Are silicon and Ethernet the answer to medical error and personnel shortages?

Medical informatics are being touted as the potential cure for some very high- profile health care problems, and, yes, it would be nice if it were that simple. But those in radiology know, more so than those in any other clinical department, that information technology is just partalbeit a necessary partof the cure. We have watched the resources and attention of the information technology department shift from one “urgent” informatics initiative to the nextfrom Y2K to EMR to CPOE and now back to the EMRduring the past 5 years. While that department races to achieve the big win, radiology, like Aesop’s proverbial tortoise, has slowly and systematically made real and measurable progress toward achieving some very specific communications and operational goals: first, in converting the department to a digital environment and, second, in providing referrers access to the digital files containing the requisite diagnostic information. In a growing number of institutions, radiology has been the springboard from which enterprise-wide communication efforts are being launched via Internet technologies such as web browsers, portals, and Wi-Fi. These advances, it should be stated, would not have been possible without the assistance of information technology department personnel. Many individuals in the medical and vendor communities have spent years and invested millions to make this revolution in radiological communications happen. You know who you are, so give yourselves a round of applause, you deserve it. But there is more to be done. Computerized physician order entry for radiology could provide much-needed decision support and utilization management. Bringing structure to the reporting process would potentially save precious time and provide radiology and medicine at large with access to a mother lode of diagnostic data for research purposes. And, last but not least, by embracing and adopting industry-wide standards for the seamless communication among the multitude of devices, applications, and systems in the radiology department, radiology will build a bridge to the enterprise that accommodates two-way traffic.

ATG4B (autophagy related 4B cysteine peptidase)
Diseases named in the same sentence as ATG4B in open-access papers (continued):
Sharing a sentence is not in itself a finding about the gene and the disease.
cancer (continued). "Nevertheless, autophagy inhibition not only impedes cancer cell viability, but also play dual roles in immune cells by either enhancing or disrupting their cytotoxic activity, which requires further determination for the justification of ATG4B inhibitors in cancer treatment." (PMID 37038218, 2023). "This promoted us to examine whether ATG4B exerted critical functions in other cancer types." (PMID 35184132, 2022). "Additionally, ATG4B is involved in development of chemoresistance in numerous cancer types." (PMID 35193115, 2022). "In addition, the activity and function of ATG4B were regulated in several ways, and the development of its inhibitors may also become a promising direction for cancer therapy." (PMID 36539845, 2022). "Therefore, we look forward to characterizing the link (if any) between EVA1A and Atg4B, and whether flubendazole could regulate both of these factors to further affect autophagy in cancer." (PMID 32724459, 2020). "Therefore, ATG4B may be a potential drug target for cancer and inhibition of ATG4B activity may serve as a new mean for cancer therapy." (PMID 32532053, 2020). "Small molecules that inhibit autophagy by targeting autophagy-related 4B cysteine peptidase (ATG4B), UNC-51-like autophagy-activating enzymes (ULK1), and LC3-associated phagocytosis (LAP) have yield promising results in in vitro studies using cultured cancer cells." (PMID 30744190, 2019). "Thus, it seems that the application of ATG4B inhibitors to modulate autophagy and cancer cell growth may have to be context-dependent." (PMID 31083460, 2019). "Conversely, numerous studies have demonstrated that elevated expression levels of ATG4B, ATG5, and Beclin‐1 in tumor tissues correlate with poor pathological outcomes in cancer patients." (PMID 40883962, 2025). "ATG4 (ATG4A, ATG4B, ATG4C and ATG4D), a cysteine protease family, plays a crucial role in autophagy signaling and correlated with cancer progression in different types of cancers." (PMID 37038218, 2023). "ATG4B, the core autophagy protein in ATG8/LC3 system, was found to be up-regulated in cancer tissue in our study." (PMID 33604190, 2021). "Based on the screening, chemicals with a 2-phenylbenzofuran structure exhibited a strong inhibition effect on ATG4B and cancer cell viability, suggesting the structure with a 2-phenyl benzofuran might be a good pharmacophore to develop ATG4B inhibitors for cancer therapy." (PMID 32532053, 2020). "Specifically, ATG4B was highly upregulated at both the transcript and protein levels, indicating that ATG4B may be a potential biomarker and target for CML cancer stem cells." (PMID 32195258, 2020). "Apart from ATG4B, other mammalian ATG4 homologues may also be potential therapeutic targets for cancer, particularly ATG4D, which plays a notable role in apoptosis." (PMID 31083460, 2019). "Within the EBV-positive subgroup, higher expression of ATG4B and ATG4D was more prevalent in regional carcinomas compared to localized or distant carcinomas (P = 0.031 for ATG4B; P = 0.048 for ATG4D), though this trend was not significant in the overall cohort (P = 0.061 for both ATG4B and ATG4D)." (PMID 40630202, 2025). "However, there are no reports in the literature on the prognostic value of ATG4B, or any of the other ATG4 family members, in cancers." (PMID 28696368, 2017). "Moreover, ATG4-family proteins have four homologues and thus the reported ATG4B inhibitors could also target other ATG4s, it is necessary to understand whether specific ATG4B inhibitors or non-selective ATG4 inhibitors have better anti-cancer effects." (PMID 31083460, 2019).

For those in radiology who are planning to put information technology to the service of their departmental missions, here are a few guidelines culled from the experiences of the many contributors to this edition of Decisions in Axis Imaging News, dedicated to imaging informatics:

1. Know what you want to accomplish. Technology is an enabling tool to get where you need to go.

2. Educate yourself. You cannot write an RFP if you do not know what is possible. A good place to begin is A Nontechnical Introduction to DICOM on the Web site of the Radiological Society of North America, written by PACS pioneer Steven Horii, MD. This will provide a basic understanding of one of the most important building blocks in medical communications. It can be accessed at:

The next stop is the Integrating the Healthcare Enterprise technical framework also posted on the RSNA Web site: By understanding the work of this organization, buyers can influence the adoption rate of vendors.

3. Allocate the necessary personnel resources. More than one PACS project has floundered because the sponsors failed to initiate the proper planning and to designate an experienced and/or passionate person to the endeavor. This is hard work and it requires the efforts of many people. With resources stretched as thin as they are in most organizations, there must be one person with the vision and mission to see each project through to its conclusion.

The flashy, top-down informatics projects promoted by the dream weavers and vaporware vendors are tantalizing, but at the moment they are little more than science fiction. It is the bottom-up projects rooted in clinical reality and based on industry-wide standards that are adding real value to the health care enterprise.

Cheryl Proval

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